• rork says:

                Nancy, I agree that in retrospect we should have sent more shock troops earlier, but as you know, 1) local people were not too accepting of outside help, and were even having trouble believing it was real, 2) previous outbreaks were very local and easily handled.

                Ida: The serious situation is in a few countries in Africa, not in N America. Get a grip, and stop fear-mongering.

              • Ida Lupines says:

                Rork, nobody is fearmongering, it’s a discussion. Stop being such an arrogant know-it-all.

              • Ida Lupines says:

                You know Rork, I don’t know how it get drawn into these discussions with you. I guess you try to push people’s buttons. I’m going to try harder not to respond to your baiting tactics.

                And, I will continue to discuss.

              • Nancy says:

                Given the track record of the Ebola virus over the years rork:


                and past ability to squash the virus before it got out of hand. Got to wonder what happened this time?

              • JB says:

                Ida: You did claim that the mortality rate was “at least 70%.” Actually, the mortality rate varies relatively dramatically (~25-90%) by country/outbreak (due to associated level of care). Here in the US we would expect much lower fatality rates than those observed in Africa.

            • Ida Lupines says:

              But who says anyone can chart the progress to tell when anyone can become symptomatic? Haven’t you ever come down with a cold and developed a fever while out in public, or felt ill at work? I know I have. It’s foolish to think you can chart your own course like that. Some people may be very conscientious, and others of course will be very irresponsible. Of course these people are doing a wonderful thing, but heroics don’t stop at JFK or the Newark Liberty International!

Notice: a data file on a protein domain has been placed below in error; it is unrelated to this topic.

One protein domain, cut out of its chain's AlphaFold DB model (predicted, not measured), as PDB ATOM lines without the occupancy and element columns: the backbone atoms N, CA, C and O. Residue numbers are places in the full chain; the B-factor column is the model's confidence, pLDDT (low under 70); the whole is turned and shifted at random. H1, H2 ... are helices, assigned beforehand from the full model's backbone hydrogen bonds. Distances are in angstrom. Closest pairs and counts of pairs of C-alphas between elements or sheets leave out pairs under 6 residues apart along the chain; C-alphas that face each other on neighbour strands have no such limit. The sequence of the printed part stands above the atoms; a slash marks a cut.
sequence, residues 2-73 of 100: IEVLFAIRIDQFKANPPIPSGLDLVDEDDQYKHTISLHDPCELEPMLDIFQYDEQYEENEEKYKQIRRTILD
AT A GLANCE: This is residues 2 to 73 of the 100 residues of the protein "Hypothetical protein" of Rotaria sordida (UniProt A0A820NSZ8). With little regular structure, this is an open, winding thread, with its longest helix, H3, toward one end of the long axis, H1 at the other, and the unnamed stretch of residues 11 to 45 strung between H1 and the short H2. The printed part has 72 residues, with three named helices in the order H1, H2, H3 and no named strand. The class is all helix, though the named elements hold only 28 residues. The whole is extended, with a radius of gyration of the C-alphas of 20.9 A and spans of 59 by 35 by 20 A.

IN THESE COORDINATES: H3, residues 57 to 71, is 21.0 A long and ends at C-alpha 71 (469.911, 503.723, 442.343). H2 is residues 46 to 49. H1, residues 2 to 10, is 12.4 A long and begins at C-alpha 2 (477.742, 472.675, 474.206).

So she says. By the time papers would be filed, she’d be released. This has turned into politics, and I cannot believe people don’t question it. The CDC isn’t an independent organization, and reports to the Administration. The states have the right to take additional measures. Since the alleged episode at the Newark airport, this nurse has been released, and I understand her home state of Maine has a quarantine too.

              I think it is ridiculous that these people think they can just mingle in the population as if nothing happened. What would happen, I wonder, if they suddenly developed a high fever while out to dinner, at the bowling alley, or on they subway with sudden vomiting and other things? Why shouldn’t janitors and hotel maids, flight attendants, nurse’s aids, etc. be protected from the risk of bodily fluids? We’ve all heard and read how Godawful those things can be, even under the best of circumstances!

              Yes, this disease is quite a bit different from AIDS or the flu. The flu does result in a lot of deaths yearly, but there is a vaccine for it, and there again, people don’t get the vaccine, because that supposedly violates their civil rights too. Handwashing, avoiding crowds, and taking reasonable precautions helps a lot.

              • Ida Lupines says:

                ^^and restaurant workers.

              • Ida Lupines says:

                Nancy, so far anyway – but Ebola has the potential to be much worse than any of these. Especially with the blithe response everyone has to it! Nobody’s panicking, but the quarantine or ‘controlled monitoring’ at home seems like the wise and prudent thing to do. It’s only for a couple of weeks. These diseases such as rabies and the flu (which incidentally have had vaccines for many years) have been around much longer so that people have learned about them.